Supplemental Creatine, Not Dietary Creatine, Appears to Improve Exercise Performance in Individuals Following Omnivorous or Meat-Free diets: A Narrative Review
Keywords:creatine, exercise performance, lean body mass, plant-based, vegetarian, vegan
Eating a high-quality diet and engaging in regular physical activity are fundamental components of lifestyle medicine that can reduce the risk of morbidity and mortality. Increased interest in plant-based eating may lead to questions about whether meat-free diets lack certain nutrients, such as creatine, which support vigorous exercise. Creatine supplementation has been consistently shown to improve exercise performance, especially during high-intensity efforts, in individuals following omnivorous and meat-free (vegetarian and vegan) eating patterns. Only foods of animal origin contain dietary creatine, however, leading some to speculate that people eating omnivorous diets may gain a performance advantage relative to their meat-free counterparts. Research revealing dis-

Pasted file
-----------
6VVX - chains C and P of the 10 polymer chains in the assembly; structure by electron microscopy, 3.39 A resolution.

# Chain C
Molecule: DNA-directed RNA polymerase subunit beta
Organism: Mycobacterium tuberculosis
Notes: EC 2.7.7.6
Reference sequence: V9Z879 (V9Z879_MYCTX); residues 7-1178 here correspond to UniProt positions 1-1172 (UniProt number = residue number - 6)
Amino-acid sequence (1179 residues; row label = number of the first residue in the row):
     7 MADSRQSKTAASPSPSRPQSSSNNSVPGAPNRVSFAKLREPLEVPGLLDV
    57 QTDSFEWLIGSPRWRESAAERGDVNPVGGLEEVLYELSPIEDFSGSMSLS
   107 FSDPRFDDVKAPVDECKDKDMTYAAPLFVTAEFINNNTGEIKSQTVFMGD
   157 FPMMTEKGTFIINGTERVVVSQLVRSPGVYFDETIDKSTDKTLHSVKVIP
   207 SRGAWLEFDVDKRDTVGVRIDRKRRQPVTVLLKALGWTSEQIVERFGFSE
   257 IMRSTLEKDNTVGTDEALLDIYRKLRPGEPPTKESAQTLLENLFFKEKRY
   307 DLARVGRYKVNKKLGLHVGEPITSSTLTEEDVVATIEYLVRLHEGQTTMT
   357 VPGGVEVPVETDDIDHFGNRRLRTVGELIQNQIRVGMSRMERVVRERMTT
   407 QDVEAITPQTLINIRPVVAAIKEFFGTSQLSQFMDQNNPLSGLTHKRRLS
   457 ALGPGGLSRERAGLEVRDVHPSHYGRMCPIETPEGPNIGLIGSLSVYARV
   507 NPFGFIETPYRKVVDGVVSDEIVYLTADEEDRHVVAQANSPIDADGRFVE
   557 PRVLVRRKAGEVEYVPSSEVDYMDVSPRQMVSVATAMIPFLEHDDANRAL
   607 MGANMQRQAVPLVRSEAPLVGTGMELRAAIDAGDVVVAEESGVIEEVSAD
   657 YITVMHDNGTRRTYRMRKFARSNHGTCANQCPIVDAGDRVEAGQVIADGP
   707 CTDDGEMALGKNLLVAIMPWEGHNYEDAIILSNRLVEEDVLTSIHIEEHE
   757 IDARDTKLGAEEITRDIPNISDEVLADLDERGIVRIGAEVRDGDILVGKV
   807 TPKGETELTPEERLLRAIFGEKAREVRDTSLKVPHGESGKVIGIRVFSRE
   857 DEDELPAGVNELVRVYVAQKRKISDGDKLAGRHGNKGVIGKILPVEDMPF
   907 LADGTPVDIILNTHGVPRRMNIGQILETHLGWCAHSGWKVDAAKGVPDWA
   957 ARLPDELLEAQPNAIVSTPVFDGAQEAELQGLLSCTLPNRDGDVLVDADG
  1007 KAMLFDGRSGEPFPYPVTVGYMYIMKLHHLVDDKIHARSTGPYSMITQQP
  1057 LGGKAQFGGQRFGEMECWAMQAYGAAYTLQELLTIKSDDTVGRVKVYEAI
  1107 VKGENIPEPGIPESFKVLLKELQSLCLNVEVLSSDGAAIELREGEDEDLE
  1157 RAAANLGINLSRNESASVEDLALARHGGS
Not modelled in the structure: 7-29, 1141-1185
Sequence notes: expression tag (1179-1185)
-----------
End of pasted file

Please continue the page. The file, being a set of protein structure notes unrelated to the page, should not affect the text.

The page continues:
crepancies in creatine storage between those eating omnivorous and meat-free diets has not found lower lean body mass, type I or II muscle fiber area, 1-repetition maximum, power output, VO2max, or time to exhaustion. Creatine supplementation augments exercise performance for individuals of all dietary patterns studied but improvements resulting from supplementation have not been consistently greater in subjects who follow meat-free versus omnivorous diets, indicating that their lower baseline creatine stores are unlikely ergolytic. Additional research finds no performance disadvantage for individuals who follow unsupplemented meat-free diets compared to those following unsupplemented omnivorous diets despite their differing creatine stores. These findings
indicate that the discrepant creatine contents of omnivorous and meat-free diets are not associated with differences in lean body mass and exercise performance.